The former Director of the Mackinac Center’s Property Rights Network, Russ Harding, served as director of the Michigan Department of Environmental Quality, from 1995 through 2002. Harding also “held senior management posts in environmental and natural resources departments in Arizona, Alaska and Missouri.” Harding’s background and experience demonstrates an awareness of the needs of state regulatory agencies to protect the natural environment.
In numerous publications, Harding recommended passing “a law that curtails the Michigan Department of Environmental Quality’s ability to issue regulations that are more stringent than those of the federal government.” Harding recommended that if legislators were unsure of the appropriate level of regulatory expansion, they “should at least pass a law that prevents state agencies from promulgating regulations more stringent than federal requirements without approval of the Legislature.”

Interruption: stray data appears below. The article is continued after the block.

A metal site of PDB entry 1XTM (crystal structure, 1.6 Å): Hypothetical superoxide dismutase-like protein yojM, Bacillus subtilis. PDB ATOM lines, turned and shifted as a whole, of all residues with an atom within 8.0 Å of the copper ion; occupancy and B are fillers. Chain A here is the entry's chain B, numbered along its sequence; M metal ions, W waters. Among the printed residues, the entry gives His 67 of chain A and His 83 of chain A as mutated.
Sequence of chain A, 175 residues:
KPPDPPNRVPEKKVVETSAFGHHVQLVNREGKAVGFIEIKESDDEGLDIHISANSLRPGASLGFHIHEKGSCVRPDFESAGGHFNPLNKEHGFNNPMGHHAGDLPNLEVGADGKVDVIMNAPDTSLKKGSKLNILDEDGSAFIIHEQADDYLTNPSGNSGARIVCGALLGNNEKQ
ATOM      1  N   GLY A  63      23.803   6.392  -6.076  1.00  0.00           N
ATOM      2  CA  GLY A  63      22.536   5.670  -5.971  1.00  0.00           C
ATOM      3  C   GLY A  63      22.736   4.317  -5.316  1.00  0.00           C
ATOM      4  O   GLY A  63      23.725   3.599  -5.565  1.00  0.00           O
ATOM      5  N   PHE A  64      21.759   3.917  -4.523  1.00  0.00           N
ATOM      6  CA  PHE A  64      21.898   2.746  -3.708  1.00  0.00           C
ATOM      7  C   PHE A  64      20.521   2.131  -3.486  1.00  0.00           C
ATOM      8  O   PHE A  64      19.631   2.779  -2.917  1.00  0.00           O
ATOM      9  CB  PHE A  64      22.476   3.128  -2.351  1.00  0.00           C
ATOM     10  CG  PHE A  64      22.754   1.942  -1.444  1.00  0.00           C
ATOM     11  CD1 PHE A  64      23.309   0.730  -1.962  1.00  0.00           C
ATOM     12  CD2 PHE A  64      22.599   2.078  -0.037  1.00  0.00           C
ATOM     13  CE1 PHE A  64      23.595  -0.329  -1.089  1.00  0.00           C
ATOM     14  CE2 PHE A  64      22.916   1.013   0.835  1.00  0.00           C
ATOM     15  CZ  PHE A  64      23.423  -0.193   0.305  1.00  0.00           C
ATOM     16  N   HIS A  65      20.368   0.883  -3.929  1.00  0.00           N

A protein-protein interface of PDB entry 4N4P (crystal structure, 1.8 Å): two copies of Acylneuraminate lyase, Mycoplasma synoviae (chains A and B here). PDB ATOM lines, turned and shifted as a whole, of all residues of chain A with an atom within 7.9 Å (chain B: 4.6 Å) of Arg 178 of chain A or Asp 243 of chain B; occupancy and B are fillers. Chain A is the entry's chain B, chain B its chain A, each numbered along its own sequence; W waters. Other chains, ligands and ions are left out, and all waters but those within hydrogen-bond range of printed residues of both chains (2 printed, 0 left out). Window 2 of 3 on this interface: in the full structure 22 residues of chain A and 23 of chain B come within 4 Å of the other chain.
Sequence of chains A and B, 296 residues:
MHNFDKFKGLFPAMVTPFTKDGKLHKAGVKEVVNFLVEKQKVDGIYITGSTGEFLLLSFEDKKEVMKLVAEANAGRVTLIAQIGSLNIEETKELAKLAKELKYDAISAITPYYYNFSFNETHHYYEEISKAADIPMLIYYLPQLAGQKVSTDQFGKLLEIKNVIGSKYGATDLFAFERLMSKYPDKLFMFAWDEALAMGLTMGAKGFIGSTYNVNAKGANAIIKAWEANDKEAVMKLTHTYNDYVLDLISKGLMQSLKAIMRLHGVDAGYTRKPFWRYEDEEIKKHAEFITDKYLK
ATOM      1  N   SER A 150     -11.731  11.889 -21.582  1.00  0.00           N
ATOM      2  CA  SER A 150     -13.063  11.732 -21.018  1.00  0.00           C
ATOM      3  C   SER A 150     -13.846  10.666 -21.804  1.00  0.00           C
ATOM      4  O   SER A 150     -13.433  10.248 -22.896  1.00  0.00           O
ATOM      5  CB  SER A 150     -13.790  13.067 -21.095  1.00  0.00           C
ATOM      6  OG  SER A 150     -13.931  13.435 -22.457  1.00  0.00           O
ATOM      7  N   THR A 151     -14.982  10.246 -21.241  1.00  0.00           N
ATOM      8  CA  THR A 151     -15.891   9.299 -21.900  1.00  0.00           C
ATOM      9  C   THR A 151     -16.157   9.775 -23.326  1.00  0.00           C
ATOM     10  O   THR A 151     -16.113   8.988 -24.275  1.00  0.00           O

Opponents of the existing “no-more-stringent” requirements of Public Act 602 of 2018 argued that the bill would negatively impact state-level efforts to address unique or pressing environmental concerns. However, as far back as 2005, Harding pointed out that, “such a law wouldn’t hurt the environment; in fact, a good argument can be made for the law on environmental grounds alone.” His contention today appears prophetic.